- b. November 1962
- Clarkston, DeKalb County
Notes of Interest
Kim Siegelson is an award-winning author of books for young readers who makes her home in suburban Atlanta not far from where she grew up. She has published six books, the most recent of which, "Honey Bea." That book has been chosen for inclusion on the Georgia Center for the Book's 2010 list of "25 Books All Young Georgians Should Read."
Kim Siegelson was born in DeKalb County and grew up in Clarkston. As a child, she often rode her bicycle to the nearby Decatur Library and spent hours there sprawled on the floor reading a big stack of books. She received her BA in biology from Agnes Scott College in 1984 and a master's degree in risk management from Georgia State University in 1990. Her career as a writer began in the 1990s after a six-week course at Emory University. Since then she has published picture books, novels, chapter books and short fiction for children's magazines as well as articles for writers. She has received a number of honors including the prestigious Coretta Scott King Award from the American Library Association for her 2000 picture book "In the Time of the Drums." She was also named Georgia Children's Author of the Year by the Georgia Writers Association. Her books have been reviewed in many national publications including The New York Times, Publishers Weekly and Kirkus.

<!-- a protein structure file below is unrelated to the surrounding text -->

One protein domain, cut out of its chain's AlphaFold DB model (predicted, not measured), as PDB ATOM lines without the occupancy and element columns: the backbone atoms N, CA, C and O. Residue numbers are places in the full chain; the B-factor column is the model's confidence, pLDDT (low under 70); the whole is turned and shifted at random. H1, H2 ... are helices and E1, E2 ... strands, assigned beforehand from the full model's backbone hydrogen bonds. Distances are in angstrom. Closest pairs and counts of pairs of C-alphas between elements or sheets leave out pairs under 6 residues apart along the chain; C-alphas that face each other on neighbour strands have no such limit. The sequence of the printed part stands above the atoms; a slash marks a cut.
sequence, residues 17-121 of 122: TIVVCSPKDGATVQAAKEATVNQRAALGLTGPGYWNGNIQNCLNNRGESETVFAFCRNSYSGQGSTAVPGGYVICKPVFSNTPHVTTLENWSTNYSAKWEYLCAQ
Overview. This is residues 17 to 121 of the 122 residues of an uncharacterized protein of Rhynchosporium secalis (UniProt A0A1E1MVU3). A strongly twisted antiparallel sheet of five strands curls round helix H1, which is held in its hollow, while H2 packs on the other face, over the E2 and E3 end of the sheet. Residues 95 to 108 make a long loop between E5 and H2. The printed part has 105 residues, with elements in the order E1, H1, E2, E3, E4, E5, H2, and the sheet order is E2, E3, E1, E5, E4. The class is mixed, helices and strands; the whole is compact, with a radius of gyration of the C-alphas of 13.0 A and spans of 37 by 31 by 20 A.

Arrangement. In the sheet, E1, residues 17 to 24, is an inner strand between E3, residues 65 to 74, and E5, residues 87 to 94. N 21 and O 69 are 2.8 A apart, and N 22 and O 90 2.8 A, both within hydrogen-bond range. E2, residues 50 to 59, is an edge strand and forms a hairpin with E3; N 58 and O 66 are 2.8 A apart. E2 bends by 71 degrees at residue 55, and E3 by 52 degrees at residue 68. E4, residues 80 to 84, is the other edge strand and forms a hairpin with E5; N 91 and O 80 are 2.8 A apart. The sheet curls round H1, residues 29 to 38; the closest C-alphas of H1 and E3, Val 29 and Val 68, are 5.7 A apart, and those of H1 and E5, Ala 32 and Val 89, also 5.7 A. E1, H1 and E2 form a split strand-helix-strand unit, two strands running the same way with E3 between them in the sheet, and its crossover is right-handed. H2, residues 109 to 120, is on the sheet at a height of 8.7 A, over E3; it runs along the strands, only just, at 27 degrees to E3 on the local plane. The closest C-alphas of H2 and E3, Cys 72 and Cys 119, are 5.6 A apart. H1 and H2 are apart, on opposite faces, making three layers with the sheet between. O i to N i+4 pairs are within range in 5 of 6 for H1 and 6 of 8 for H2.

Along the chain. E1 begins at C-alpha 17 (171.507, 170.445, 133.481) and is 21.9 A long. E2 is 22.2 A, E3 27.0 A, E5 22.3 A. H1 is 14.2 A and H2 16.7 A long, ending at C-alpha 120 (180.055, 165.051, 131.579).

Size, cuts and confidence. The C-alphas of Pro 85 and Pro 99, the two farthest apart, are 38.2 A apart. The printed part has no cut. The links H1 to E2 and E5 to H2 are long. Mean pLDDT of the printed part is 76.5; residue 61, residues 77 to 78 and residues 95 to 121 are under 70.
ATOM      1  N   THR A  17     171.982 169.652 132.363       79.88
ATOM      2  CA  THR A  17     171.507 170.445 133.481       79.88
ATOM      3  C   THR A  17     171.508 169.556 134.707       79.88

Her first book, "The Terrible Wonderful Tellin' at Hog Hammock" appeared in 1996, followed three years later by "In the Time of the Drums." "Escape South" was published in 2001, "Dancing the Ring Shout" in 2003, "Trembling Earth" in 2004 and "Honey Bea" in 2006. "Honey Bea" is set on a Louisiana plantation in the era of slavery, and focuses on 13-year-old Beatrice, a slave girl with some secrets in her past and a power to win her freedom. Critics praise Siegelson for her "mesmerizing" blending of fairy tales, voodoo, African myth and powerful ancestral voices in this book.
Siegelson has written of herself, "I am a native of the Deep Douth, born and raised on land haunted by ghosts: Cherokee and Creek natives, African slaves, soldiers of the Civil War, and soldiers of the Civil Rights Movement ... The ghosts speak and i listen because there is nothing i enjoy more than digging up the stories of the past and showing children the relevance those tales have to us now. History goes beyond the textbooks. I want children to value history, to understand that it is inclusive and interesting, and realize it is about ordinary people who did extraordinary things.
"The early death of a close friend who planned to be a writer someday pushed me to go ahead and take a chance on my dream (to be a writer). I dedicated my first book to her and to my grandmother who was a wonderful Southern storyteller in the purest sense. In fact, her stories inspired me to write my second book, 'In the Time of the Drums'."
For Further Reading